If health care professionals prescribed appropriately, there would be no need for attorney generals from 17 states and the US Virgin Islands to ask pharmacy benefit managers (PBMs) to adopt measures designed to fight the epidemic. These measures include a 7-day limit on the supply of opioids dispensed for patients who are new to opioid therapy, a dosage limit, and requiring the use of immediate release opioids instead of extended release opioids.
Instead of asking PBMs to adopt these measures, maybe the AGs should be sending letters to Congress and or governors and state House and Senate leaders who have not yet adopted laws limiting dosage and number of day supplies. Last April, US Senators John McCain (R-Ariz) and Kirsten Gillibrand (D-NY) introduced bipartisan legislation that would limit the initial supply of opioids for acute pain to 7 days. The press release excerpts below succinctly outline the problem and solutions.
“One of the main causes for the alarming increase in drug overdoses in the United States is the over-prescription of highly addictive opioids, which have increased by 300 percent over the last 15 years,” said Senator McCain. “In fact, people who are addicted to prescription opioids are 40 times more likely to become addicted to heroin. In Arizona alone, heroin and opioid overdoses have skyrocketed, with the Arizona Department of Health Services reporting that more than 1,000 people required emergency room treatment for drug overdoses in 2014 while heroin-caused deaths increased by 44 percent between 2013 and 2014… on these deadly drugs.”
“Our bipartisan bill would target one of the root causes of the opioid addiction crisis, which is the over-prescription of these powerful and addictive drugs for acute pain,” said Senator Gillibrand. “Too many lives have been destroyed, too many families have been torn apart, and too many communities all over New York are suffering because of this tragic epidemic. I am proud to join with Senator McCain in this urgent fight against the over-prescription of opioids, and I look forward to seeing it pass through the Senate as quickly as possible.”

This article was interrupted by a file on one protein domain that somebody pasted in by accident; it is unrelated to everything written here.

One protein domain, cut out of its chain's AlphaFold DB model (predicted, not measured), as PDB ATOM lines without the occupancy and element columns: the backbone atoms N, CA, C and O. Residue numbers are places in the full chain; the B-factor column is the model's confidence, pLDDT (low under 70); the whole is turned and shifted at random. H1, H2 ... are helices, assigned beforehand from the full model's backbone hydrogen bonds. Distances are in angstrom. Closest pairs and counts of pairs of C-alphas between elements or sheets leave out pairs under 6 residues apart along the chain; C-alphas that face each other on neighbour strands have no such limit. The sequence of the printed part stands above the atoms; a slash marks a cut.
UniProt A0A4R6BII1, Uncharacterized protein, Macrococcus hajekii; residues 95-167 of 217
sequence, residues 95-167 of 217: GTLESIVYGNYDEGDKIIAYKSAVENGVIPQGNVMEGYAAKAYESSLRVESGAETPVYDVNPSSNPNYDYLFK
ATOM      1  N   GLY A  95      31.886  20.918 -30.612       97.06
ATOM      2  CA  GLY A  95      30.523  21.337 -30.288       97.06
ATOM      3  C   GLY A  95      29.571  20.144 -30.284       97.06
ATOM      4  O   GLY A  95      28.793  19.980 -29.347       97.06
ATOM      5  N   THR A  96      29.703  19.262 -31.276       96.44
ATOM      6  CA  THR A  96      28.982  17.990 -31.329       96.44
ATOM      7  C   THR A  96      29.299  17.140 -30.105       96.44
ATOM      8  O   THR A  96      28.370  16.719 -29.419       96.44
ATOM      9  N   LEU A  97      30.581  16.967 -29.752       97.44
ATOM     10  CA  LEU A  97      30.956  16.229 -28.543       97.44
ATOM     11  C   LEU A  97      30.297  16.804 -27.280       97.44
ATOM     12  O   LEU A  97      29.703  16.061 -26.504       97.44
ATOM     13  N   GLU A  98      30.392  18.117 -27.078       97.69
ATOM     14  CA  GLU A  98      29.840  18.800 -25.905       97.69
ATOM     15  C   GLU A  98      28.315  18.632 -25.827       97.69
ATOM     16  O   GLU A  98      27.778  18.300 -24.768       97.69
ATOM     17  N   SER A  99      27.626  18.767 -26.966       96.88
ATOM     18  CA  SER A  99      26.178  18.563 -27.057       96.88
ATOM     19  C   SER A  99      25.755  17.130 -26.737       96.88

Under current federal law, a medical professional must receive a license from the Drug Enforcement Agency (DEA) in order to legally prescribe schedule II, III, or IV controlled substances. Prescribers must renew their every three years. This legislation would require medical professionals to certify, as part of their DEA registration, that they will not prescribe an opioid as an initial treatment for acute pain in an amount that exceeds a 7-day supply, and they may not provide a refill.
And remember US Surgeon General Vivek Murthy’s open letter to all physicians regarding opioid prescribing. In the letter, Murthy sets forth that since 1999 overdose deaths have quadrupled, and that there are enough opioids for every adult in America to have a bottle of pills. Interestingly, he said that the increase in opioids does not follow an increase in reported pain. Rather, the amount of pain reported has been relatively stable since 1999. In the letter, Surgeon General Murthy asks clinicians to take a pledge, which can be taken online, to screen patients for opioid use and provide them with evidence-based treatment, including the CDC’s opioid-prescribing guidelines. He said that years from now he wants to look back and see that in the face of a crisis that threatened the nation it was “our profession” that stepped up and led the way.
We at UR Nation agree with the statement in the AG’s letter sent to PBMs that the opioid epidemic is “the most pressing public health crisis our country faces.” We applaud the actions of entities like CVS, the first national retail chain to limit opioid prescriptions to a 7-day supply for certain conditions and hope every prescribing physician will read the surgeon general’s letter and take the pledge. For this crisis to come to an end, clinicians’ prescribing patterns must change.